My husband’s paternal grandfather often said that “life is all about the little things.” It is a simple yet profound saying that has passed down through the men in the Grosso family, often cited by my husband to this day.
In reading “Gaudete et Exsultate” (“Rejoice and Be Glad”), the third apostolic exhortation of Pope Francis, this adage kept rising to my mind with a slight amendment: “Holiness is all about the little things.”
For me, that phrase is a relief. The concept of holiness can seem daunting at best, utterly unattainable at worst. We might consider holiness as a prize for the perfect, for the consecrated religious who have the time and energy to spend hours in deep, unwavering prayer or for saints who lived long before social media, endless Zoom meetings and globalized crises.
However, “Gaudete et Exsultate” gently reminds and firmly challenges each of us to take small steps each day on the journey to holiness. In re-reading this exhortation from 2018, when the circumstances of the church and world were certainly different than they are right now, I found that the document’s relevance is deepened.
Pope Francis rises to the challenges of our time and reproposes “the call to holiness in a practical way for our own time, with all its risks, challenges and opportunities” (2).
Here are my top takeaways on striving for holiness today, right now:
Holiness is not about a state of perfection, but the process of strengthening our “holiness muscle” over time.
Pope Francis exhorts us not to be discouraged by perceived unattainability of holiness, because everyone’s journey to holiness is different. Whether looking at well-known saints or people we put on a pedestal, we cannot hold up the final product of holiness without considering the path each took to get there.
He suggests looking beyond the well-known holy figures to “the saints next door,” citing examples of everyday people in our lives who model walking the path to holiness. Regardless of to whom we look for inspiration, we are invited to forge our own path to holiness that is right for each of us, right where we are.
He writes, “We are frequently tempted to think that holiness is only for those who can withdraw from ordinary affairs to spend much time in prayer. That is not the case. We are all called to be holy by living our lives with love and by bearing witness in everything we do, wherever we find ourselves” (14).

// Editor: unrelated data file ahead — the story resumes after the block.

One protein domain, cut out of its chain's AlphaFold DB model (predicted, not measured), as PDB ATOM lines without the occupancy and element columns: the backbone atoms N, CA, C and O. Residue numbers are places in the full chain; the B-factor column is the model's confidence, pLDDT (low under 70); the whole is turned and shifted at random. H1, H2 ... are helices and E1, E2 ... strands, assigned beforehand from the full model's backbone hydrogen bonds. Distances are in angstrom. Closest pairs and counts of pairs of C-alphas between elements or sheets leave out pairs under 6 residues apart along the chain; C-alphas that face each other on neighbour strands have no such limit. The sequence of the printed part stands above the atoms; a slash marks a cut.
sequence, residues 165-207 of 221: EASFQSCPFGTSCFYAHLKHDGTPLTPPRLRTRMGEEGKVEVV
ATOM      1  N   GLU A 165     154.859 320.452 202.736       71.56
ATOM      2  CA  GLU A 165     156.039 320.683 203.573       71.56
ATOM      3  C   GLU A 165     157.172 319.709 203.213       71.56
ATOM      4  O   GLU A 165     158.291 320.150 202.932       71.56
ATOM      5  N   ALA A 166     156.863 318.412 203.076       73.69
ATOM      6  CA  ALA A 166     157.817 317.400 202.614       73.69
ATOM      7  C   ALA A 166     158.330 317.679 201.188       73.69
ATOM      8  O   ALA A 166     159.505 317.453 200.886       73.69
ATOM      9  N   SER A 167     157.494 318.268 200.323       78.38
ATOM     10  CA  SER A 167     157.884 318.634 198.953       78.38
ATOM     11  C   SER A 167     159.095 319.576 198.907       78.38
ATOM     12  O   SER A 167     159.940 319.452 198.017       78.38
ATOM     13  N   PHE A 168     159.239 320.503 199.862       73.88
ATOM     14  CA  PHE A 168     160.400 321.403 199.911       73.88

Subsequently, it is not hours of kneeling in adoration or lying prostrate while reciting the rosary that make a person holy, though certainly those are spiritually enriching and deeply prayerful activities. The point that “Gaudete et Exsultate” makes is that the small gestures — such as minute choices for the good, brief acts of charity, moments of prayer, etc. — are the ones that strengthen us in holiness.
Being a “model Catholic” or a “know-it-all” is not what makes us holy.
Pope Francis spends quite a bit of time on “two subtle enemies of holiness.” We cannot become consumed with having all of the answers or getting things perfectly right, and thus considering ourselves allegedly more holy than others because of that.
“As time passed, many came to realize that it is not knowledge that betters us or makes us saints, but the kind of life we lead” (47). Subsequently, it is not our own efforts that make us holy, wherein we lose ourselves to the letter of the law, consumed by rules and concern for getting everything “just right” in the hopes of being the most perfect Catholic.
It is when we acknowledge our own limitations even while thirsting for knowledge and tradition that we make room to be strengthened in holiness through the grace of God.
Modeling holiness is what will attract people to Christ and the church.
Pope Francis puts it simply: “Holiness is the most attractive face of the Church” (9). While the body of Christ desires for the church to grow, and holiness requires boldness, passion, and fearlessness of spirit, the most effective method of evangelization is, to paraphrase Gandhi, to be the church you want to see in the world.
To model holiness is to be impelled to be the hands and feet of Christ to a hurting world. Simply put by this exhortation, “The beatitudes are like a Christian’s identity card” (63).
Pope Francis does not shy away from the truth that Christ spelled this out for us in the Gospel, that charity should be paramount in striving for holiness. “Those who wish to give glory to God by their lives, who truly long to grow in holiness, are called to be single-minded and tenacious in their practice of the works of mercy” (107).
Holiness is intrinsically tied to joy.
Pope Francis reminds us that the saints were joyful, despite experiences of profound suffering and sorrow. He encourages us to have the same spirit, letting joy be the spark that fuels the fire of holiness in each of us.
Holiness is not to be so pious that we are dour, or so consumed by what lies beyond this world that we forget to delight in the here and now. Rather, holiness stems from being who God created each of us to be and living that fully.
The invitation to walk the path to holiness, together as the body of Christ, rings as true today as it did when “Gaudete et Exsultate” was published — and our small steps, “the little things,” can make a big difference.
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Nicole M. Perone is the national coordinator of ESTEEM, the faith-based leadership formation program.